- The Washington Times - Tuesday, March 30, 2004

Staff writer Denise Barnes interviewed Nan W. Leininger, president of the board of directors of Child Protection Resource Center of Virginia Inc.

Question: How did your group begin?

Answer: I was working on my master’s in social work, and part of the program required students [to] participate in an internship. I interned at the National Children’s Alliance in the District, and that’s where I learned about Children’s Advocacy Centers (CACs).

My supervisor, Jenna Mehnert, and I did a lot of outreach in Virginia communities because there was only one fully established Children’s Advocacy Center in Bristol, Virginia, at the time.

So, after I graduated in May 2002, Jenna Mehnert and I got together with professionals across the state and helped launch Children’s Advocacy Centers of Virginia. But we still saw the need for a statewide agency that would concentrate on advocacy and provide technical assistance and other resources, such as a Web site, so we formed Child Protection Resource Center of Virginia. The two of us were in a position to accomplish a lot and felt compelled to do it.

Q: Is child sexual abuse a problem in Virginia?

A: Yes, it is. The FBI estimates that one in seven boys and one in four girls will experience sexual abuse during their childhood, and child abuse is widely considered one of the most underreported crimes. The problem arises when we have a report of abuse and authorities begin to investigate.

Traditionally, Child Protective Services talks to the child and the family. Then law enforcement has to talk with the child. The commonwealth’s attorney has to talk with the child if the case is going forward. There may be a need for a medical examination, and mental health therapy may be recommended. Now what happens — all of these people keep asking the child the same questions over and over again.

It’s always hard for anyone to talk about such a highly emotional issue, even more so for a child.

… Several things can happen as a result of the repetitive questioning: One, the child is revictimized by having to relive the experience; two, they are unlikely to say the same thing over and over again; and three, the child thinks no one believes them.

Q: How do Children’s Advocacy Centers help abused children?

A: We bring all of the appropriate professionals together under one roof and the child can tell their story one time. The child is interviewed by one trained forensic interviewer, and the rest of the multidisciplinary team observes through one-way glass or over closed-circuit TV.

There is a mechanism in place so the team can ask the interviewer questions or ask for clarification. It’s still an interactive process, but the child is spared duplicate interviews and is fully aware the team will be observing.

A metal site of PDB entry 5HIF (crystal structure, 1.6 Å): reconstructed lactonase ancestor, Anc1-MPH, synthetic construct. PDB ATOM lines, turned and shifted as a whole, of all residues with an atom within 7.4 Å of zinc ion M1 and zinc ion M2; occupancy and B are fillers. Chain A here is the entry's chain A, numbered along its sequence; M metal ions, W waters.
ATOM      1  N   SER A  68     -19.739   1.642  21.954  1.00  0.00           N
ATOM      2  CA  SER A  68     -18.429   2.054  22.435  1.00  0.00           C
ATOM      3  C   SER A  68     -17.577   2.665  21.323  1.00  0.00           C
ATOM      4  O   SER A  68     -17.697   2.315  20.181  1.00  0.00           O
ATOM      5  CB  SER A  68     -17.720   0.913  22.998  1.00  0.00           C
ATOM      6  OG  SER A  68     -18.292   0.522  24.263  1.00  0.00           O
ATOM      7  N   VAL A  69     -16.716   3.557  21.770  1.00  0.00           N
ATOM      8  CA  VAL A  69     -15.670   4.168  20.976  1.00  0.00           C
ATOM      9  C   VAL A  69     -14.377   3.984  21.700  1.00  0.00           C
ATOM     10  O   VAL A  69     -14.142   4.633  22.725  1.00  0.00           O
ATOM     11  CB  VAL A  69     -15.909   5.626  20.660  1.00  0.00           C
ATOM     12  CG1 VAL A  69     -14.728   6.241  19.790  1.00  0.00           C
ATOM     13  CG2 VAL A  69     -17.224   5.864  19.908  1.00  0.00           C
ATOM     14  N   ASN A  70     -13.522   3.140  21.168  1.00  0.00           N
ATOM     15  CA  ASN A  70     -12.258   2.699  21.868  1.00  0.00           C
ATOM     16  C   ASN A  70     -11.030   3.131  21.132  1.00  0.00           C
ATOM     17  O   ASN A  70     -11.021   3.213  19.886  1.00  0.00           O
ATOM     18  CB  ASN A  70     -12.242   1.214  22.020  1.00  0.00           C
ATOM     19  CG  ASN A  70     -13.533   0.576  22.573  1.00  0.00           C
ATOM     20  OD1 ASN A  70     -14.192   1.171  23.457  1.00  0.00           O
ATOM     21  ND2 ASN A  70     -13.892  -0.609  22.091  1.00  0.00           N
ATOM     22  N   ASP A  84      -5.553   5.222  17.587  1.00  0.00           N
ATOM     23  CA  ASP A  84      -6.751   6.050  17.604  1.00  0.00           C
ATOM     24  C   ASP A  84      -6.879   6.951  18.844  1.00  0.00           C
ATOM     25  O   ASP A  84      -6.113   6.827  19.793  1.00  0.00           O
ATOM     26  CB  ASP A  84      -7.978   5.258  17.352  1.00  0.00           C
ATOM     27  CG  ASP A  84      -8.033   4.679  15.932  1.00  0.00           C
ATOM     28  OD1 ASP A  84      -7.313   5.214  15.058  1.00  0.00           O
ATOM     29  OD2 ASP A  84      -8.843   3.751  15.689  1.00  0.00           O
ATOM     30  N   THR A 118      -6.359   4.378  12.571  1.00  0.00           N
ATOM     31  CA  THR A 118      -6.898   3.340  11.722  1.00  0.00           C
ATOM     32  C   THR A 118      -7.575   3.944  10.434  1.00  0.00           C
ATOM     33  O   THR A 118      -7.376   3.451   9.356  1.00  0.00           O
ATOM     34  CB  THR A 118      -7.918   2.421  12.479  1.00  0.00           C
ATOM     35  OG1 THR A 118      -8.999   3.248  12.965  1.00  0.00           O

And the moment the child walks in the door, everything in the environment is designed with the child in mind, so they feel physically and psychologically safe. They realize they can’t be the only child this has happened to, which most tend to believe because there is this entire building and all of these adults working with children.

Q: How does your group help those who want to help abused children?

A: What usually happens is that someone will contact us through our Web site, asking for information on how to establish a Children’s Advocacy Center — it could be an organization such as Greater Richmond SCAN (Stop Child Abuse Now) or a concerned parent, citizen, or policeman — anyone who is involved in the child-protection system.

We will immediately respond to their request for information and will visit their community, if asked, and give a presentation. We also provide information to individuals and agencies who want to change the legislation around the child-abuse code. I’ve given presentations before the Virginia Chapter of the National Association of Social Workers and before professional social workers, students and faculty at George Mason University.

During the presentations, I give the history of Children’s Advocacy Centers, a description of a multidisciplinary team and how it works when dealing with children.

I emphasize that if a community uses the multidisciplinary team approach what wonderful things can be accomplished for both the abused children and their families, even if [the community does] not have the resources necessary to establish a full Children’s Advocacy Center.

Q: How many Children’s Advocacy Centers are in this area?

A:Well, Child Help USA has opened a Children’s Advocacy Center in Fairfax County. There is one in the District called Safe Shores, with a nautical theme throughout, and Arlington is in the process of developing one. I know there are several located in Maryland.

Q: What does your organization need at this time?

A: A real office somewhere would be fantastic. Currently, we operate out of a basement office in a private home. An LCD projector would be nice for doing Power Point presentations in other communities. And donations would be greatly appreciated since we pay out-of-pocket for all of our expenses.

Also, there’s a project we started that we would like to see completed — an eight- to 10-minute introductory video on Children’s Advocacy Centers. Our concept is to film it from the child’s perspective — going to government office buildings, police stations, emergency rooms. And then film the contrast of what it’s like in a child-friendly environment.

We started the project in March 2003, but it has just kind of stalled. Our hope is to distribute the video across the commonwealth because that would be a way to get the point across and show the advantages of Children’s Advocacy Centers from a child’s perspective.

April is Stop Child Abuse month and Virginia is launching a blue-ribbon campaign and asking that people wear a dark blue ribbon to show support in stopping child abuse.

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